Verse 8 tells us that God is able to provide us with every blessing in abundance, ‘So that, by always having enough of everything, we may share abundantly in every good work’

And v10 speaks of how, if we give, God will increase the harvest of your righteousness

It is when we take small steps of faith that we discover that God is able to provide for us.
Alison reminded me of when we were about to leave Russia in 1995. We had $500 left. It was all we had, although I was probably going to get a job as a vicar back in the UK, and we had immensely supportive parents. And a young woman who we knew from the Orthodox seminary where we lived (she was training to become a choir director) came to us the day before we left in great distress to say that her fiancĂ©e, who was a seminarian, was being threatened because of debts owed in the past. And if he didn’t pay by a certain date, they said that they would kill him. And I don’t know if we were being taken for a ride or not, but it seemed true. So we gave her the $500. We returned to the UK, and discovered a friend had written for us a £1000 cheque.
It may be only a coincidence, but it is the sort of coincidence that makes you put your trust even more in the God who provides for us, and it is the sort of coincidence that can only happen if we are prepared to take the step of faith and give in the first place.

I would love to be able to tell you that we have continued to live our lives like that – but it would be a lie. But what I do know is that when we live our lives like that, we become richer people.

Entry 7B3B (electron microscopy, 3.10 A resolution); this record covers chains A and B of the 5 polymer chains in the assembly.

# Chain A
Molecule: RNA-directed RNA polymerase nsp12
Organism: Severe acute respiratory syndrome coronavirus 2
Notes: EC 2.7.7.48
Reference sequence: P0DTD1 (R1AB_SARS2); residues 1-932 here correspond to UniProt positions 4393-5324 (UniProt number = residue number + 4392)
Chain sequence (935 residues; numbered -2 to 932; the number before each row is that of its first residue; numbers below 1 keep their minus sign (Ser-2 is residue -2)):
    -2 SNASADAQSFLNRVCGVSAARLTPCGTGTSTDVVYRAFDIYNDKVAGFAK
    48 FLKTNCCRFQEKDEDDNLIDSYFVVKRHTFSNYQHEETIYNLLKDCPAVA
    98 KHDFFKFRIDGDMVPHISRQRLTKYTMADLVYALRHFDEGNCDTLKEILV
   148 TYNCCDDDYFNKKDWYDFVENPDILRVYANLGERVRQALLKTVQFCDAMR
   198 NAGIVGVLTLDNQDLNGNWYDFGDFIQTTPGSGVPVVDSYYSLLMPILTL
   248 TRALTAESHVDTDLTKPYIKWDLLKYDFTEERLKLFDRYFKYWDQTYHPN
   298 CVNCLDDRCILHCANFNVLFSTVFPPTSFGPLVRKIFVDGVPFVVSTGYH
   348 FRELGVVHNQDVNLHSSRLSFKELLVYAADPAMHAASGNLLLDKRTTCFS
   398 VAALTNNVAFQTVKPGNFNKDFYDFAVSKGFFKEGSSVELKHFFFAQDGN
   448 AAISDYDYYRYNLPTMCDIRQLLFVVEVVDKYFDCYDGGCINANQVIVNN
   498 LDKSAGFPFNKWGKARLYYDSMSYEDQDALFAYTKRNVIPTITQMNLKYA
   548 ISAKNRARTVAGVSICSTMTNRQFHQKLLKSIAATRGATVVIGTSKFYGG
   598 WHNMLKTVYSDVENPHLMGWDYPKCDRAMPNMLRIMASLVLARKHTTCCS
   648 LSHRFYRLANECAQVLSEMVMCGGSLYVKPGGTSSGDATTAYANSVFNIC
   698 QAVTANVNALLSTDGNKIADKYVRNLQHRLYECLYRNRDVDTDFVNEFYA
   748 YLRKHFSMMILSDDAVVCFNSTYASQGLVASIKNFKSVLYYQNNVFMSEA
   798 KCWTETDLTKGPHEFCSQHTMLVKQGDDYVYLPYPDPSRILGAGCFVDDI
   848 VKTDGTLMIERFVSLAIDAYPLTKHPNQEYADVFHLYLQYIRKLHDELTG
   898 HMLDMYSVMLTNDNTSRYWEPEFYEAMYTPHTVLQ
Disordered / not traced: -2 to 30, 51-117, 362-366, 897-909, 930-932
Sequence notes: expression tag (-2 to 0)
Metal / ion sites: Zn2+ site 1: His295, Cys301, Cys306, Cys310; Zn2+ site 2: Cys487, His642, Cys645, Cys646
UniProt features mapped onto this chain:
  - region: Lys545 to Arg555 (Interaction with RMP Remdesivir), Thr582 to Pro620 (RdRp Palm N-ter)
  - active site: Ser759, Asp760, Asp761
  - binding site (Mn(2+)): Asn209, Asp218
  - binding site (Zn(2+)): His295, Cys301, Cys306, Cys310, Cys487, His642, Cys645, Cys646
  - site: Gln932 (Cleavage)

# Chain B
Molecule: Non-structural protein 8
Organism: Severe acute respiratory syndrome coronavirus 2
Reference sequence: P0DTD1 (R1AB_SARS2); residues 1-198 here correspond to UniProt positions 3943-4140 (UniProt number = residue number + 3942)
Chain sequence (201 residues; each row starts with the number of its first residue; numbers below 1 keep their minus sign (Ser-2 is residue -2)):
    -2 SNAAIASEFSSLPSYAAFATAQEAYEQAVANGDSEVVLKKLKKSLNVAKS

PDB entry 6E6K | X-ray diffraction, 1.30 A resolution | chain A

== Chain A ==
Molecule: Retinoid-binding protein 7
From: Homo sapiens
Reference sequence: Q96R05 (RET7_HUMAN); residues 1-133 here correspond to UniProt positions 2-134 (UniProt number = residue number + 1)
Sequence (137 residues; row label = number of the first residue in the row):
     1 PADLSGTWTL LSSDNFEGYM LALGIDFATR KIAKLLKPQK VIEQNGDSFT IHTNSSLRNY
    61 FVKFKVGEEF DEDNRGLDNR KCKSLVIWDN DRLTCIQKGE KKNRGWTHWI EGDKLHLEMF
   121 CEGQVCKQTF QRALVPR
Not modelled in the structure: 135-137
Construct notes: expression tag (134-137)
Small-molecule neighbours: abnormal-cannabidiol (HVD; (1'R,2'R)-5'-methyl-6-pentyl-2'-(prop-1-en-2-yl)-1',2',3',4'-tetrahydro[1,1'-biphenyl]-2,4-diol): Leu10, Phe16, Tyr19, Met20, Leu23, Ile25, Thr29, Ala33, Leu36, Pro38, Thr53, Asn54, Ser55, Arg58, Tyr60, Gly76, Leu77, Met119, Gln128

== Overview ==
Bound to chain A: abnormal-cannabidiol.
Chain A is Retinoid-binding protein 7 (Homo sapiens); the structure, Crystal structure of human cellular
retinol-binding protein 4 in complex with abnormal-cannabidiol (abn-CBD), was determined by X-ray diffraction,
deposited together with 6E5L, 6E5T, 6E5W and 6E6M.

v9 tells us, ‘He scatters abroad, he gives to the poor; his righteousness endures forever’. That is not describing God. It comes from Psalm 112, and it is describing the person who fears God:

Don’t you realise? If we have real life, we will be people who give life to others. The point of having money is to give money. Generousity is not the add on to life. It is written deep into the DNA of life.

That is why greed and corruption destroy.
They destroy a society, because nobody knows who they can really trust.
But more importantly, they destroy the individua: it is about how I can try to get and not to give. And the more I grab and the more I try and keep for myself, the bigger I may become in this world – with a bigger house, and a bigger yacht, and a bigger reputation, but my true self, my soul, shrivels up. ‘What does it do to someone’, says Jesus, ‘to gain the whole world, but to lose their soul’

God gives freely to us, so that we can freely give, and share in every good work.

It does not depend on how much money you have.